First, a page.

Once again, presumably to increase traffic to their blogs, bloggers have been producing their Top Ten lists of their most popular articles of 2017. Once again, I’ve decided not to follow suit.
For a while this week I considered compiling a list of the five blog posts I believe were my most important this past year. Although the one I considered the most important happened to be far and away the most popular essay in the history of The Outspoken TULIP, for the most part the pieces I really wanted people to read received the lowest amount of views. If I listed them here, I doubt readers would be any more attracted to them now than they were when I originally published them.
I felt particularly disappointed that my year-long series on the Protestant Reformation didn’t interest many readers. Granted, I remained indifferent to that point in history for many years myself. In writing those articles, I guess I forgot how long it took for the Lord to wake me up to the monumental significance of what the Holy Spirit accomplished through Luther, Calvin, Tyndale and others in the 16th Century. Therefore I felt impatient with readers who didn’t share my newfound passion for the Reformation.
Since October 31, I’ve pretty much backed away from writing about the Reformation, largely because I know that people are even less interested in it now that the 500th anniversary has passed. Certainly, my posts since then have drawn more views. If I had any business sense, I’d get the hint that people want to read about discernment and longings of physically disabled women more than about old dead guys standing for the recovery of Biblical doctrine.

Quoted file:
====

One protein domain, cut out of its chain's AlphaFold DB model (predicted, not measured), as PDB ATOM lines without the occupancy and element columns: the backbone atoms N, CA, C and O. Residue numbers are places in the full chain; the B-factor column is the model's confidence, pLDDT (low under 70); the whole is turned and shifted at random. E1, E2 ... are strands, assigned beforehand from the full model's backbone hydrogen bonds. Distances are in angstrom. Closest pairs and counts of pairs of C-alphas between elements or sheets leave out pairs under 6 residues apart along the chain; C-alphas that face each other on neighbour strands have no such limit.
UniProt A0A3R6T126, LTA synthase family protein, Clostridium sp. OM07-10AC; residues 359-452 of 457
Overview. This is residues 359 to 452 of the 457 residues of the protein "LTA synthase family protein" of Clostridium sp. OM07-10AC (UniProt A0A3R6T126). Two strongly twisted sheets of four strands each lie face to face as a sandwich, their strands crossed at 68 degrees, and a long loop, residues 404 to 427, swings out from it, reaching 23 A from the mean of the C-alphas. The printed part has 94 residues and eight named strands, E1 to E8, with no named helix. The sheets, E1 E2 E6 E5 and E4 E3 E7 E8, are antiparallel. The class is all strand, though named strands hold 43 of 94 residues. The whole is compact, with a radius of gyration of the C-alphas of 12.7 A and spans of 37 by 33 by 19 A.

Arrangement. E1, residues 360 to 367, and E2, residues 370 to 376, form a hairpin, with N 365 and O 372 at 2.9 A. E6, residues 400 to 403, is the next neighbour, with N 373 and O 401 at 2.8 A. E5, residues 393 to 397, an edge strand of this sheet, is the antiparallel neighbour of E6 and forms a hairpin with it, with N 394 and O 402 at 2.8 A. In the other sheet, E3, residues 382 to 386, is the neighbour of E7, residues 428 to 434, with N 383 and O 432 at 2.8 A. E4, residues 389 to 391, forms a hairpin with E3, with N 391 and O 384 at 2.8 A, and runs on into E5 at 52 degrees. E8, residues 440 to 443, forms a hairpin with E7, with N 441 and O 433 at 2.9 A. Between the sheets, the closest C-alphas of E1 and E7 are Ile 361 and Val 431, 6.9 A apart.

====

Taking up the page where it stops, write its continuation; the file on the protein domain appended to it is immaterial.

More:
But if pragmatism is a major cancer in the 21st Century church, surely Christian blogs dare not practice pragmatism in determining content. I wish more people would read my Reformation posts instead of posts that they think might offer some juicy gossip.
As I’ve said before, we can learn the most about discernment through studying the Protestant Reformation. The Reformers teach us how learning and properly applying Scripture leads to true discernment. Although we might think that the Reformation, being 500 years behind us, can be tucked away with our high school history books, the truth is that we desperately need its lessons.
This week, bloggers are presenting retrospective lists looking back on 2017. And that’s entirely appropriate. But for Christians, isn’t it even more appropriate to look back to the Protestant Reformation for instruction on how to discern sound doctrine? I hope you’ll read some of the essays I wrote about the Reformation this past year (click “The Reformation” link in my Categories index). I’d much rather you read some of these articles than my Top Ten posts.